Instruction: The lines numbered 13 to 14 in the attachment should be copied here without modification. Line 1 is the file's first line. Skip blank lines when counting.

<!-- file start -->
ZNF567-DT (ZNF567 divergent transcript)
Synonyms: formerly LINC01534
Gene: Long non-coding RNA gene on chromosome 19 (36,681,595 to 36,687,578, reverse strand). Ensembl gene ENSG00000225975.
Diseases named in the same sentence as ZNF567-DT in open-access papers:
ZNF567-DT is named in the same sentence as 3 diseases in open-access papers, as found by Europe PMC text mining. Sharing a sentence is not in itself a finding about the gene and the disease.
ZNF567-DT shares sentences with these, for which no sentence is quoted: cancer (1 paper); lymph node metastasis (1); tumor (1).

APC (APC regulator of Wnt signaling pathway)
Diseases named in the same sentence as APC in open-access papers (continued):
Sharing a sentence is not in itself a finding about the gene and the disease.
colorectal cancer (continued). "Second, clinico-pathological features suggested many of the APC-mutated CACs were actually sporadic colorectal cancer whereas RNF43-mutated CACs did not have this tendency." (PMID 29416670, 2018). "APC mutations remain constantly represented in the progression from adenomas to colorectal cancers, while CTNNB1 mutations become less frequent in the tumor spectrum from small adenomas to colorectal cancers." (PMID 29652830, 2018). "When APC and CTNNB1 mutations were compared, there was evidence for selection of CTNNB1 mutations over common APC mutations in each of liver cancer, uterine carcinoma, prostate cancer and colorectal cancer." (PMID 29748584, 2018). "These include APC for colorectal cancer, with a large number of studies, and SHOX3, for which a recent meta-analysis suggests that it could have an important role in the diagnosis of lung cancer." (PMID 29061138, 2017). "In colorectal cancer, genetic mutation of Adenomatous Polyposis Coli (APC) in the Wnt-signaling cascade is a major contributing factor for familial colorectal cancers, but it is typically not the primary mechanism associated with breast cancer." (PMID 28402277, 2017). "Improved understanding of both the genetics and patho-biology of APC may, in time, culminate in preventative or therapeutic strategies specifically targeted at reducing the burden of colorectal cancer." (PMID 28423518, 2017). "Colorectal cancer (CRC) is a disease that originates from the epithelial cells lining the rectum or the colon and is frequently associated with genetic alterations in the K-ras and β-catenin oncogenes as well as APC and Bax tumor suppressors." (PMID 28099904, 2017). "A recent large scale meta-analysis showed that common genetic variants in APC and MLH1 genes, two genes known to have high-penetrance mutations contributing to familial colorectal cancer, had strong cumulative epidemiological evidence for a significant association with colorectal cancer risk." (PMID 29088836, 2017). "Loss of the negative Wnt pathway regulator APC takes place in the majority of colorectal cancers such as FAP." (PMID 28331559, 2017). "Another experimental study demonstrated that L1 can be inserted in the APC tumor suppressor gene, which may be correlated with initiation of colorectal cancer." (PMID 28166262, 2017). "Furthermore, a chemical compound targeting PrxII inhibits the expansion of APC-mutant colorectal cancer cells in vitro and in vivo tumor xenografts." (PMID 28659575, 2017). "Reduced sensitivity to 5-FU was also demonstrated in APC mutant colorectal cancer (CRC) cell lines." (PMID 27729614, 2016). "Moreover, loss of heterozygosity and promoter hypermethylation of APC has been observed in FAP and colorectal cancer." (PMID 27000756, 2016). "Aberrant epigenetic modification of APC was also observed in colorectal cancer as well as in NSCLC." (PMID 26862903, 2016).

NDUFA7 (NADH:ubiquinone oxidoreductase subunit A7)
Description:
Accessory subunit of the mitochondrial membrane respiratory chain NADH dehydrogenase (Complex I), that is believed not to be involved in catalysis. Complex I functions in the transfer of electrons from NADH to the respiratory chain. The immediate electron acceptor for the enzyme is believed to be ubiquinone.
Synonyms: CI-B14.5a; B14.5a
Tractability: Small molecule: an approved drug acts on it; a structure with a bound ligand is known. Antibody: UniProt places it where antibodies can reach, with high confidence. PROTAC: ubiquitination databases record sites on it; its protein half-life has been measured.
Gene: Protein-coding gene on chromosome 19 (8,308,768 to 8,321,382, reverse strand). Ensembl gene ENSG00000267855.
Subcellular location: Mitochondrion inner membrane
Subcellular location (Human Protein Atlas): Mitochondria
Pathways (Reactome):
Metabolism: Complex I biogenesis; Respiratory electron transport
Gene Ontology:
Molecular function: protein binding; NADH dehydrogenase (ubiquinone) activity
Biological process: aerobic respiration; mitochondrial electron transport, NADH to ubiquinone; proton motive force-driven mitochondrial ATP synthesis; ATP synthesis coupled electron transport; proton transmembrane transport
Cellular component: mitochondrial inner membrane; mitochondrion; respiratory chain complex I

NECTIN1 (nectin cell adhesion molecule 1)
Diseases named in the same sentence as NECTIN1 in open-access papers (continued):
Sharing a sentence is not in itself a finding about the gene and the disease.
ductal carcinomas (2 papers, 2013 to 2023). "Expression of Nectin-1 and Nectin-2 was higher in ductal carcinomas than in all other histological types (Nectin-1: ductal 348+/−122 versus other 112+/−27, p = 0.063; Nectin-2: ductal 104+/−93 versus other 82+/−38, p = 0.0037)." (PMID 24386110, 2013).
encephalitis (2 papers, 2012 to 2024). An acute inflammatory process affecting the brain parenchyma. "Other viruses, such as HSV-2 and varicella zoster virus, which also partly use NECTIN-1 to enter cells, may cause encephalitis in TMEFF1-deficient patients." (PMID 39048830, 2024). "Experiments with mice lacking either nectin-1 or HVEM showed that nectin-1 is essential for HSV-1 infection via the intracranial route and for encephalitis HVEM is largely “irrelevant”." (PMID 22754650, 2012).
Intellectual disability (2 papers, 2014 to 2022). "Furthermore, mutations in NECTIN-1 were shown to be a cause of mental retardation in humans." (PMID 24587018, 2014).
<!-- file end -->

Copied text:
Accessory subunit of the mitochondrial membrane respiratory chain NADH dehydrogenase (Complex I), that is believed not to be involved in catalysis. Complex I functions in the transfer of electrons from NADH to the respiratory chain. The immediate electron acceptor for the enzyme is believed to be ubiquinone.
Synonyms: CI-B14.5a; B14.5a